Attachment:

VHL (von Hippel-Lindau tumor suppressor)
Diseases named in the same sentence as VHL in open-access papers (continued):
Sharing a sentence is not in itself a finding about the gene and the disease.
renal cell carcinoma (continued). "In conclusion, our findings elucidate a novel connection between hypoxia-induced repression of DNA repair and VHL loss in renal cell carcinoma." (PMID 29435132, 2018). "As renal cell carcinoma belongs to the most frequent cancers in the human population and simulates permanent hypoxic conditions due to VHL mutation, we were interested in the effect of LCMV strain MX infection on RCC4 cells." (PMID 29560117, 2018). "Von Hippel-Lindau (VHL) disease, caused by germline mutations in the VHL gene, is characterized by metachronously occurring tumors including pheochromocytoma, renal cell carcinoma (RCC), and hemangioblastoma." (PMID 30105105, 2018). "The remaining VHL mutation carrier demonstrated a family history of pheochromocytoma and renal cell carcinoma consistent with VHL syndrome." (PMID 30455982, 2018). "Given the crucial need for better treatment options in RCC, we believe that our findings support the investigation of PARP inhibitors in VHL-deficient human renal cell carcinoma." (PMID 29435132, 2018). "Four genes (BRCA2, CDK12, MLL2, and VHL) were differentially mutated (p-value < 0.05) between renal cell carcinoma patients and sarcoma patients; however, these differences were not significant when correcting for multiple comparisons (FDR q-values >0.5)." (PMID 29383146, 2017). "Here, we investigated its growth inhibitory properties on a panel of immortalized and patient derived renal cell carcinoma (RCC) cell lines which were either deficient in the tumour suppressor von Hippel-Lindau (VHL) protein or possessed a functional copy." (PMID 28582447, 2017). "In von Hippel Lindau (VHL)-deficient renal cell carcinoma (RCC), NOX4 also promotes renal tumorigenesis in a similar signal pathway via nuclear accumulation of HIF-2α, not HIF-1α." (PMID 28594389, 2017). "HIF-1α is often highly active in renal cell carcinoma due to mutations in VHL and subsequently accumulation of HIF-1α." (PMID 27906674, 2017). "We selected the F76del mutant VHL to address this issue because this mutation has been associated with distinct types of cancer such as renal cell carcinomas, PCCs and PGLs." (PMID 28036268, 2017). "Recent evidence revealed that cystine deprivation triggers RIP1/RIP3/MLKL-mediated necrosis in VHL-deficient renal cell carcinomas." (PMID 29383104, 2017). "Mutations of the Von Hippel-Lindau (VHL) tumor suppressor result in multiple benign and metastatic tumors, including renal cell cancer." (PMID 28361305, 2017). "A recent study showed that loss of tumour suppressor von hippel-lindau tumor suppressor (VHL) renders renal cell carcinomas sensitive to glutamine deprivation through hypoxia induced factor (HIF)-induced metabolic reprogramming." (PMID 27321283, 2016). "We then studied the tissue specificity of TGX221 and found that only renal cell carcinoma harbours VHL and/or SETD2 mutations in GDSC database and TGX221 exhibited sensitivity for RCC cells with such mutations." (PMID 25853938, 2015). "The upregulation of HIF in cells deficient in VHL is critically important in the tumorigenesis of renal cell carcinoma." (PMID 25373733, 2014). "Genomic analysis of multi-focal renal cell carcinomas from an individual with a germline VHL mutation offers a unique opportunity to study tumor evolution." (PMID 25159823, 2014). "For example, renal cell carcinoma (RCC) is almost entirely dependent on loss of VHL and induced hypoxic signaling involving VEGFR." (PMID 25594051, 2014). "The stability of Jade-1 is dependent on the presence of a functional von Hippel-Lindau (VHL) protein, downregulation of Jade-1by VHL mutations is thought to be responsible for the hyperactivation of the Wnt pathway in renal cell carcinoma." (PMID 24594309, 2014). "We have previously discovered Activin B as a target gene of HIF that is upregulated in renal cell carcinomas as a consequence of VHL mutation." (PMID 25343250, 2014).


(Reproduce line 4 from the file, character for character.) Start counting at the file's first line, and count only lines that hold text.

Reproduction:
renal cell carcinoma (continued). "In conclusion, our findings elucidate a novel connection between hypoxia-induced repression of DNA repair and VHL loss in renal cell carcinoma." (PMID 29435132, 2018). "As renal cell carcinoma belongs to the most frequent cancers in the human population and simulates permanent hypoxic conditions due to VHL mutation, we were interested in the effect of LCMV strain MX infection on RCC4 cells." (PMID 29560117, 2018). "Von Hippel-Lindau (VHL) disease, caused by germline mutations in the VHL gene, is characterized by metachronously occurring tumors including pheochromocytoma, renal cell carcinoma (RCC), and hemangioblastoma." (PMID 30105105, 2018). "The remaining VHL mutation carrier demonstrated a family history of pheochromocytoma and renal cell carcinoma consistent with VHL syndrome." (PMID 30455982, 2018). "Given the crucial need for better treatment options in RCC, we believe that our findings support the investigation of PARP inhibitors in VHL-deficient human renal cell carcinoma." (PMID 29435132, 2018). "Four genes (BRCA2, CDK12, MLL2, and VHL) were differentially mutated (p-value < 0.05) between renal cell carcinoma patients and sarcoma patients; however, these differences were not significant when correcting for multiple comparisons (FDR q-values >0.5)." (PMID 29383146, 2017). "Here, we investigated its growth inhibitory properties on a panel of immortalized and patient derived renal cell carcinoma (RCC) cell lines which were either deficient in the tumour suppressor von Hippel-Lindau (VHL) protein or possessed a functional copy." (PMID 28582447, 2017). "In von Hippel Lindau (VHL)-deficient renal cell carcinoma (RCC), NOX4 also promotes renal tumorigenesis in a similar signal pathway via nuclear accumulation of HIF-2α, not HIF-1α." (PMID 28594389, 2017). "HIF-1α is often highly active in renal cell carcinoma due to mutations in VHL and subsequently accumulation of HIF-1α." (PMID 27906674, 2017). "We selected the F76del mutant VHL to address this issue because this mutation has been associated with distinct types of cancer such as renal cell carcinomas, PCCs and PGLs." (PMID 28036268, 2017). "Recent evidence revealed that cystine deprivation triggers RIP1/RIP3/MLKL-mediated necrosis in VHL-deficient renal cell carcinomas." (PMID 29383104, 2017). "Mutations of the Von Hippel-Lindau (VHL) tumor suppressor result in multiple benign and metastatic tumors, including renal cell cancer." (PMID 28361305, 2017). "A recent study showed that loss of tumour suppressor von hippel-lindau tumor suppressor (VHL) renders renal cell carcinomas sensitive to glutamine deprivation through hypoxia induced factor (HIF)-induced metabolic reprogramming." (PMID 27321283, 2016). "We then studied the tissue specificity of TGX221 and found that only renal cell carcinoma harbours VHL and/or SETD2 mutations in GDSC database and TGX221 exhibited sensitivity for RCC cells with such mutations." (PMID 25853938, 2015). "The upregulation of HIF in cells deficient in VHL is critically important in the tumorigenesis of renal cell carcinoma." (PMID 25373733, 2014). "Genomic analysis of multi-focal renal cell carcinomas from an individual with a germline VHL mutation offers a unique opportunity to study tumor evolution." (PMID 25159823, 2014). "For example, renal cell carcinoma (RCC) is almost entirely dependent on loss of VHL and induced hypoxic signaling involving VEGFR." (PMID 25594051, 2014). "The stability of Jade-1 is dependent on the presence of a functional von Hippel-Lindau (VHL) protein, downregulation of Jade-1by VHL mutations is thought to be responsible for the hyperactivation of the Wnt pathway in renal cell carcinoma." (PMID 24594309, 2014). "We have previously discovered Activin B as a target gene of HIF that is upregulated in renal cell carcinomas as a consequence of VHL mutation." (PMID 25343250, 2014).